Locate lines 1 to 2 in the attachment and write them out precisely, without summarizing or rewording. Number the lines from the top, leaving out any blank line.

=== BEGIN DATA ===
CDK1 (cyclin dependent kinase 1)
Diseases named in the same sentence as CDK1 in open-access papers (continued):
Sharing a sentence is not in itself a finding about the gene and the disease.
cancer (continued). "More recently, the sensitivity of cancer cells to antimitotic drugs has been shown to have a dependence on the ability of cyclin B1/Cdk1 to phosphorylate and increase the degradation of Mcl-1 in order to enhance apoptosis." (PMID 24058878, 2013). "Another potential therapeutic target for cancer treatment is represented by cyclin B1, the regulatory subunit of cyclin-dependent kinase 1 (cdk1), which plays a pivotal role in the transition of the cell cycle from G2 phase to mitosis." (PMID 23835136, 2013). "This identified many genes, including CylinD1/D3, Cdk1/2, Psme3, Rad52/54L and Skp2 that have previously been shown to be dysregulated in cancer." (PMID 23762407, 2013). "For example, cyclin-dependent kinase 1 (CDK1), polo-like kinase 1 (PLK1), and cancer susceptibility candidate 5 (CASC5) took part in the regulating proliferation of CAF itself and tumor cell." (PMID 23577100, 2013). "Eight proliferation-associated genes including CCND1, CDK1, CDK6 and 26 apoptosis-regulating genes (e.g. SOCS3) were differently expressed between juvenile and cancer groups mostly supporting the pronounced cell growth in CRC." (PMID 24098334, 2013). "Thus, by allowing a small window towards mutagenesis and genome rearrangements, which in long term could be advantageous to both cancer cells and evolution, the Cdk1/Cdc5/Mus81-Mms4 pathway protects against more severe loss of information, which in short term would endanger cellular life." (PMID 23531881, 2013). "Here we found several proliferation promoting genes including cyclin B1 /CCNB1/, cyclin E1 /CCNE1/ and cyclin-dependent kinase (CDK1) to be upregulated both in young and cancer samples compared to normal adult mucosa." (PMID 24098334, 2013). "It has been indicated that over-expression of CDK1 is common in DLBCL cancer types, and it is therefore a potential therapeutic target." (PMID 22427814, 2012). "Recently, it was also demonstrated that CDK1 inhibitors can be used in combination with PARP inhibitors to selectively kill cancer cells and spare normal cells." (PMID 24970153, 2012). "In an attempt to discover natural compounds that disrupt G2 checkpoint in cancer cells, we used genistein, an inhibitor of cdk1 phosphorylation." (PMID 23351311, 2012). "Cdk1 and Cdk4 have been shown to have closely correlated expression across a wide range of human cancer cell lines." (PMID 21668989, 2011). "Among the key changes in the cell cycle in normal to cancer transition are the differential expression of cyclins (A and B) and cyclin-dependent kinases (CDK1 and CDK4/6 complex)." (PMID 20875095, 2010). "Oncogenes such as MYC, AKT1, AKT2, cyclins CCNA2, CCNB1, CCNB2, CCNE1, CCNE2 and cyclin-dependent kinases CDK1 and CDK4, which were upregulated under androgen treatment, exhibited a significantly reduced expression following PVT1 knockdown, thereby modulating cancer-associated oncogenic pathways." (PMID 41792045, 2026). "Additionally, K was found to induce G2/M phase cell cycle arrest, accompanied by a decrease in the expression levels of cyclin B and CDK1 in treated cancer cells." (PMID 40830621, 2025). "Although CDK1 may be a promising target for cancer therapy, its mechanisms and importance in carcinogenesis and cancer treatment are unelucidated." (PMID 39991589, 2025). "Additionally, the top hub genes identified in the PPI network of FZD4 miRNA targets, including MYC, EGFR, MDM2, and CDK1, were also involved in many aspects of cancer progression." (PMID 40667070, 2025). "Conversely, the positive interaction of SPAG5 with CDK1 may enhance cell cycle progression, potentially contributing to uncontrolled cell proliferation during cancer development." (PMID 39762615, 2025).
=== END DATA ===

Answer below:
CDK1 (cyclin dependent kinase 1)
Diseases named in the same sentence as CDK1 in open-access papers (continued):